George Floyd's brother returns to Houston after Chauvin's guilty verdict

HOUSTON, Texas (KTRK) -- In the early hours of Friday morning, the younger brother of George Floyd, Philonise, exhaled.

"Justice for George," he said. "To me, it means freedom for all."

It is hard to capture all that Philonise and the Floyd family has been through this past year. The death of his older brother, the international reaction, the rallies, the protests, the trial, and this week, the conviction.

Finally, at a Houston airport, he took a moment to reflect.

"This is a historic moment that people of color will remember for the rest of their lives," he said. "There's never been a case of this magnitude that people have watched on television and looked at it and hope and prayed as much as we did."

SEE ALSO: Derek Chauvin verdict: Jury finds ex-cop guilty of murder, manslaughter in George Floyd's death
EMBED More News Videos

It took barely more than a day of deliberations, then just minutes for the verdicts to be read before Chauvin was handcuffed and taken to prison.

"I think accountability has been served, and I think a lot of people have been waiting for that all across America, and that's why so many people have watched this trial," he said.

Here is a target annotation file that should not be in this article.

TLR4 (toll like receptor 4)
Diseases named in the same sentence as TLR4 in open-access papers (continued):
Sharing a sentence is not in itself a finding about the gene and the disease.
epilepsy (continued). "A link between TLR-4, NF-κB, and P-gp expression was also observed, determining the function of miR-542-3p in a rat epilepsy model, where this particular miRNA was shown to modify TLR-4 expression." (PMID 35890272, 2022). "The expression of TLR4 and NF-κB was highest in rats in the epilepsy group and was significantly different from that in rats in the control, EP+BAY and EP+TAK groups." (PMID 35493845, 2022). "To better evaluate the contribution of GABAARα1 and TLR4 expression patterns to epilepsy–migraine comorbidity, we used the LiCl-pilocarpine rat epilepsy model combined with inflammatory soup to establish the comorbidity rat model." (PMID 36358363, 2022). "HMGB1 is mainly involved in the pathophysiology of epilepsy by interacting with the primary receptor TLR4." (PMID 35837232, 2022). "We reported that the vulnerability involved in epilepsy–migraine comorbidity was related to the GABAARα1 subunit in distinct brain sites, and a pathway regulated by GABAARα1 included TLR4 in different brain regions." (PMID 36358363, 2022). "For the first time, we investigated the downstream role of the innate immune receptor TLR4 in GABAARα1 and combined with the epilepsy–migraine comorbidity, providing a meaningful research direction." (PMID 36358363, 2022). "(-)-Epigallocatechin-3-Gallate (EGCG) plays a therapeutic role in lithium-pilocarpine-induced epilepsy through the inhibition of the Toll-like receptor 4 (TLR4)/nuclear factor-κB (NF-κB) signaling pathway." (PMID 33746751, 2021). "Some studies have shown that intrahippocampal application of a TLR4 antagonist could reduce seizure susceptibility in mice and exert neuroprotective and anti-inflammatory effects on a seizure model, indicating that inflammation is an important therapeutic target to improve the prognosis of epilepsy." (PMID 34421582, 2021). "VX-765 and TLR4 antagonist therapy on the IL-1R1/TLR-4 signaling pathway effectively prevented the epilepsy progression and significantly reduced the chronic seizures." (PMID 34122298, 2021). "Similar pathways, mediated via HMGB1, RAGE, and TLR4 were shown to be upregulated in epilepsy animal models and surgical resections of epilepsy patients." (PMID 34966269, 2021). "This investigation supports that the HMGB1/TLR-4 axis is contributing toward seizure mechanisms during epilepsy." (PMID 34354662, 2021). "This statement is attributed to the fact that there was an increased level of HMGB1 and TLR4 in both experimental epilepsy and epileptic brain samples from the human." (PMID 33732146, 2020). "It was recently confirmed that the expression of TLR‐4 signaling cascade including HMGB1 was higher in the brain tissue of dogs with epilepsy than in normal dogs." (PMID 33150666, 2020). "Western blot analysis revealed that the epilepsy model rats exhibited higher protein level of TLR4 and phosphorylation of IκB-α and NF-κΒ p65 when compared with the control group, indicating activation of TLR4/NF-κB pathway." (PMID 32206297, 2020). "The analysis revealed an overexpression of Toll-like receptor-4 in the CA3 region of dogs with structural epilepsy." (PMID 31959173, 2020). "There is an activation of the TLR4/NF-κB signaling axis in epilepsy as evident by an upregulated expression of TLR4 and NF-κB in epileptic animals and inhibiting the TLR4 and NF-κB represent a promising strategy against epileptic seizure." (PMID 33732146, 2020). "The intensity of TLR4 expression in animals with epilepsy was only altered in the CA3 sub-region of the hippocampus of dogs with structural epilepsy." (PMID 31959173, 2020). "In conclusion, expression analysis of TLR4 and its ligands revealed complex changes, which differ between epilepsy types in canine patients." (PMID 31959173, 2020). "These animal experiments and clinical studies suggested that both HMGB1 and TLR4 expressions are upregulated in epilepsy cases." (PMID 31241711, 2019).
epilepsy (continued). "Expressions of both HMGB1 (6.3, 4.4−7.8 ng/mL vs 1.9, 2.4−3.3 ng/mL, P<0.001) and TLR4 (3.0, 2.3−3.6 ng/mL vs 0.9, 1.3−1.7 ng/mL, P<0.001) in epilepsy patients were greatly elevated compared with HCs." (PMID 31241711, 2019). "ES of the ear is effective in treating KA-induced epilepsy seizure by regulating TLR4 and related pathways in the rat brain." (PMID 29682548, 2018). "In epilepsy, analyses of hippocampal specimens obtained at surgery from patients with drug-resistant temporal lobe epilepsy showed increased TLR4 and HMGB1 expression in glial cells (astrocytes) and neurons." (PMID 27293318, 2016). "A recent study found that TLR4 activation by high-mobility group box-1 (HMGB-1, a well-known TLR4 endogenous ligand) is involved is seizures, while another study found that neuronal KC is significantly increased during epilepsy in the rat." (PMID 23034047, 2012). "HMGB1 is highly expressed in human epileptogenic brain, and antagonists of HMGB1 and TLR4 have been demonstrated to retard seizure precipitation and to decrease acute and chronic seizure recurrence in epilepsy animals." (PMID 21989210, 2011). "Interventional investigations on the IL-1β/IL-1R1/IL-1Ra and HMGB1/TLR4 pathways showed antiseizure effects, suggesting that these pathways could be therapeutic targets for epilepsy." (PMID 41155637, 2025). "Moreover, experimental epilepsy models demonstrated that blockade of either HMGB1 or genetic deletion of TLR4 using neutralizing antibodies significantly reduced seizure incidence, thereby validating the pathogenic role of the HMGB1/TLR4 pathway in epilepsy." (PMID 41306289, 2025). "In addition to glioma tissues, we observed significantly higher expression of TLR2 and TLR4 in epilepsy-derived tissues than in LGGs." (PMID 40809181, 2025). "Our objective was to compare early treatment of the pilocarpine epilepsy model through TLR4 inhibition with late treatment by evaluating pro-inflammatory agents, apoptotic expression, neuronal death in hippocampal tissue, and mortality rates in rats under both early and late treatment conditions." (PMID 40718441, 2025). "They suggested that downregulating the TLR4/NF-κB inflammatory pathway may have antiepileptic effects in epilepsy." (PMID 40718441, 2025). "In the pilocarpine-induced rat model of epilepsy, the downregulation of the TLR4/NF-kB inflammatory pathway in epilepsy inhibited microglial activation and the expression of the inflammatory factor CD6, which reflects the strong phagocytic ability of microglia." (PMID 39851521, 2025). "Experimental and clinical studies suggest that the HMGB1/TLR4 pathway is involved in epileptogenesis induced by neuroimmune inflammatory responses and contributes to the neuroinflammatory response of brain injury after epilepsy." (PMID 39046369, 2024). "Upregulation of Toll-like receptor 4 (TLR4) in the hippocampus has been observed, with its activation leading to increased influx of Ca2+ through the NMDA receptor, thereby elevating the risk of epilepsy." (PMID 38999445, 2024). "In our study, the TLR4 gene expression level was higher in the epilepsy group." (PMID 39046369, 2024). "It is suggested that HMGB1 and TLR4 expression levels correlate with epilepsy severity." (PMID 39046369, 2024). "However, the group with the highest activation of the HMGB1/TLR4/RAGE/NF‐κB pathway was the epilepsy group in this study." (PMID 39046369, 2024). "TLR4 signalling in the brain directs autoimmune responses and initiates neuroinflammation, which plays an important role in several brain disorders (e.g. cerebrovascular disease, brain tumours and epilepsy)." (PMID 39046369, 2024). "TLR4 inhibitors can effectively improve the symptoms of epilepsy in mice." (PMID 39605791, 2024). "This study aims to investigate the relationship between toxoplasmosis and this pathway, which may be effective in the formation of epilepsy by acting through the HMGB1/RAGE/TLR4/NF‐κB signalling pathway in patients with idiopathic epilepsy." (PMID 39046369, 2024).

Houston itself, has been transformed by Floyd's story.

There are a number of murals honoring the Houston native that line the streets of Third Ward and areas near downtown.

One of those murals, at the corner of Chartres and Bell in Houston's Graffiti Park, was vandalized on Thursday.

SEE ALSO: George Floyd mural in downtown Houston vandalized with racial slur
EMBED More News Videos

Someone wrote the words, "N***** lives don't matter" across the mural located on Chartres and Bell Streets.

The mural was quickly cleaned up by the artist, and since then, support has poured in.

Texas Surveillance, a local security camera company, is now offering to donate and install a surveillance system in the Graffiti Park area to help monitor against future vandals.

"We were disturbed by it," said Texas Surveillance employee Heather Sherman. "We would love to help these artists and the community by donating a system to put up to keep this issue from occurring."

Sherman says she hopes the owner of the building will reach out to their company.

Follow Miya Shay on Facebook, Twitter and Instagram.
Copyright © 2021 KTRK-TV. All Rights Reserved.